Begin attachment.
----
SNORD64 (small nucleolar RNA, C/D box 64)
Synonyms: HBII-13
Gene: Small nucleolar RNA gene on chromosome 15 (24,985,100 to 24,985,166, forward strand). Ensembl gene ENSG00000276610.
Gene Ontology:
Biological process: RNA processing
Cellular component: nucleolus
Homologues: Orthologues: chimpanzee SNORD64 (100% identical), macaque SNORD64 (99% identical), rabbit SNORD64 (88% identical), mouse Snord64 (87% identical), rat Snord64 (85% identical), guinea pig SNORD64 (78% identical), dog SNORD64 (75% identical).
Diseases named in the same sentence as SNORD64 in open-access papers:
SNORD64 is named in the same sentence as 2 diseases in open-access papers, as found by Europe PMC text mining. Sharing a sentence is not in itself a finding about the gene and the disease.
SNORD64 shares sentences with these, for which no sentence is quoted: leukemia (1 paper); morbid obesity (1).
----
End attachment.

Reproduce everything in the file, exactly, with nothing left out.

SNORD64 (small nucleolar RNA, C/D box 64)
Synonyms: HBII-13
Gene: Small nucleolar RNA gene on chromosome 15 (24,985,100 to 24,985,166, forward strand). Ensembl gene ENSG00000276610.
Gene Ontology:
Biological process: RNA processing
Cellular component: nucleolus
Homologues: Orthologues: chimpanzee SNORD64 (100% identical), macaque SNORD64 (99% identical), rabbit SNORD64 (88% identical), mouse Snord64 (87% identical), rat Snord64 (85% identical), guinea pig SNORD64 (78% identical), dog SNORD64 (75% identical).
Diseases named in the same sentence as SNORD64 in open-access papers:
SNORD64 is named in the same sentence as 2 diseases in open-access papers, as found by Europe PMC text mining. Sharing a sentence is not in itself a finding about the gene and the disease.
SNORD64 shares sentences with these, for which no sentence is quoted: leukemia (1 paper); morbid obesity (1).